When Jarrett left Miles, he rebelled against electric music, recording several significant albums of Impulse! Records with his "American Quartet" of Charlie Haden (bass), Paul Motian (drums) and Dewey Redman (saxophone). In 1975, he signed with ECM, where the bulk of his recordings have been released. He has chosen basically three different ways of recording at ECM. His "European Quartet" of Jan Garbarek (sax), Palle Danielsson (bass) and Jon Christensen (drums) served as his outlet for avant-garde music, while his solo records (most notably the sublime The Koln Concert) and his "Standards Trio" records are far more accessible.
It's not possible to document the importance of Jarrett's piano playing on today's Jazz musicians in one podcast. His style is impressionistic, yet he can take standards apart and re-arrange them in new and exciting ways. His solo performances are legendary and his improvisational concert recordings have become classics. I had the pleasure of seeing one of his imprivsational performances in 1980 at the University of Massachusetts, and I count it as one of my favorite concerts.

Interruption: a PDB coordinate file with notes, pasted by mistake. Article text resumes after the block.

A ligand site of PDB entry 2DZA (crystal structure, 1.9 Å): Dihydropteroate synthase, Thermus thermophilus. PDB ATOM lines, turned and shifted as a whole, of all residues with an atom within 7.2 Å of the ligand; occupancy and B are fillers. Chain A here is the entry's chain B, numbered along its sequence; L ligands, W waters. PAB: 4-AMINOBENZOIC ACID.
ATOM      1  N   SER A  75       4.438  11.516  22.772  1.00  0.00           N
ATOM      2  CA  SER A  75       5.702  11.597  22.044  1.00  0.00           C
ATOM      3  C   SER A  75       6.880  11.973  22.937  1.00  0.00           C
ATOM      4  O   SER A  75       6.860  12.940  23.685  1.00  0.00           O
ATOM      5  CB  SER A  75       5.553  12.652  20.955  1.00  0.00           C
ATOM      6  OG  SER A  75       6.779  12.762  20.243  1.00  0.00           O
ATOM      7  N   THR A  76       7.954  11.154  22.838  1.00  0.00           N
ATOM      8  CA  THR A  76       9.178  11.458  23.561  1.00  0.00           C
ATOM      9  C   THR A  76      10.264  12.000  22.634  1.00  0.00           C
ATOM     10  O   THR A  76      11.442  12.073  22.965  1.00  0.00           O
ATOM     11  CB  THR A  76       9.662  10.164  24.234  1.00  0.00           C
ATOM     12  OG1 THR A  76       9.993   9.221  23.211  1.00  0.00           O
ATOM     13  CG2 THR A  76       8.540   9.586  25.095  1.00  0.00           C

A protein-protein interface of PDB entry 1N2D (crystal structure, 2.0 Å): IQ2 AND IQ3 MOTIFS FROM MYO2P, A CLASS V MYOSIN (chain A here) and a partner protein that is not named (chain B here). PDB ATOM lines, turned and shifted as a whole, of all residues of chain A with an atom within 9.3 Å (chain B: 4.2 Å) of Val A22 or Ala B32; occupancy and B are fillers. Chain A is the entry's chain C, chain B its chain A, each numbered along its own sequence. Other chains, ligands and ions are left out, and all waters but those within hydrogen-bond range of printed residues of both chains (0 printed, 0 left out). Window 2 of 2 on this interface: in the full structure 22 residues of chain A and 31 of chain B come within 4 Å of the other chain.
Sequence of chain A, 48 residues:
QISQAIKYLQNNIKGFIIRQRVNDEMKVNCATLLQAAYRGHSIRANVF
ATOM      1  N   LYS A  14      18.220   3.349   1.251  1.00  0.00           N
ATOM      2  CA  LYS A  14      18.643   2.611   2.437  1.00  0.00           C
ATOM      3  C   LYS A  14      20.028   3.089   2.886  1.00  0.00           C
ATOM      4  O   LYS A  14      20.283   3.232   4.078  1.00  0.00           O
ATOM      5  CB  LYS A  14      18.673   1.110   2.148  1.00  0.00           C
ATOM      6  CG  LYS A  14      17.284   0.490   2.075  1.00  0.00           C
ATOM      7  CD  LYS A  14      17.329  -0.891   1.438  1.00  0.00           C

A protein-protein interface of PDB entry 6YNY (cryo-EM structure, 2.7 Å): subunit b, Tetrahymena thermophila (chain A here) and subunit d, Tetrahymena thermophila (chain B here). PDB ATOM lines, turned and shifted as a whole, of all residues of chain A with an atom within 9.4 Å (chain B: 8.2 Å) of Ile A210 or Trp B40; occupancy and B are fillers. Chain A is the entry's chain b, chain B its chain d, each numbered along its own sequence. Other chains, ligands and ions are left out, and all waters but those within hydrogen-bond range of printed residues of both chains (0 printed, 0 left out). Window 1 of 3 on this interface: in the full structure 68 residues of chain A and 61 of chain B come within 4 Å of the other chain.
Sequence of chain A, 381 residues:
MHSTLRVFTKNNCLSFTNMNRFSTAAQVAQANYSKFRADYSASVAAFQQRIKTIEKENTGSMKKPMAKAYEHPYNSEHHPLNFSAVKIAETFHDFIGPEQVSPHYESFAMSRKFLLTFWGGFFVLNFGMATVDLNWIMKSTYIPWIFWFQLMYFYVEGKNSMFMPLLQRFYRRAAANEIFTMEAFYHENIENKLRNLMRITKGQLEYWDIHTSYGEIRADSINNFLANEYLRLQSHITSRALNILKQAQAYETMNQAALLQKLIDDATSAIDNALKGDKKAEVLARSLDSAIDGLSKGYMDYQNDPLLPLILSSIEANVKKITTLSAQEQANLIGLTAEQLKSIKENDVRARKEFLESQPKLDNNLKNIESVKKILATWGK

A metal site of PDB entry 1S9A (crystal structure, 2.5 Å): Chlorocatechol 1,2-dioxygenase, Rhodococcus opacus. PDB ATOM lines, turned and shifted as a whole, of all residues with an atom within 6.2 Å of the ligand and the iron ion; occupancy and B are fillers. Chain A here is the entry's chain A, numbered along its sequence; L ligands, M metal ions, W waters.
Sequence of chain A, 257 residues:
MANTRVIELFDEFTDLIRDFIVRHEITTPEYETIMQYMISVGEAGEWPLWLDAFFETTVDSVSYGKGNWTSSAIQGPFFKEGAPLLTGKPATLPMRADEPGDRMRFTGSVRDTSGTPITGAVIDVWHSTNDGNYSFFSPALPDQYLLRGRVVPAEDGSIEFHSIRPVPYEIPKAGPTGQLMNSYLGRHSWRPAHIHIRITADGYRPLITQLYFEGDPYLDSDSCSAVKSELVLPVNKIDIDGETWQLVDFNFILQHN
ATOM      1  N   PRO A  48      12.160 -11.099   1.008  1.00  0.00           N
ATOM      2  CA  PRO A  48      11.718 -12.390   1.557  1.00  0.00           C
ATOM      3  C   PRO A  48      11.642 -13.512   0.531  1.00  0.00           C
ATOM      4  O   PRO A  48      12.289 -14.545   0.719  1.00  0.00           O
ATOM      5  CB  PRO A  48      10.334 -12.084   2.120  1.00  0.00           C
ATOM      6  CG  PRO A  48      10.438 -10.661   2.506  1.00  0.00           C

His lastest solo recordings comes in a 3 disc package entitled Paris/London: Testament. Liner notes to the album indicate that Jarrett was under the serious strain of a recent separation from his wife when the concerts were recorded in late December 2008. The results are two very different improvised recordings, both of very high quality.
The Paris concert is a languid, sometimes dissonant affair, allowing Jarrett the time and space to cover the length and breadth of the keyboard. His playing is as active as ever here - his left hand finds a groove he likes and stays with it for stretches at a time, while his right hand explores.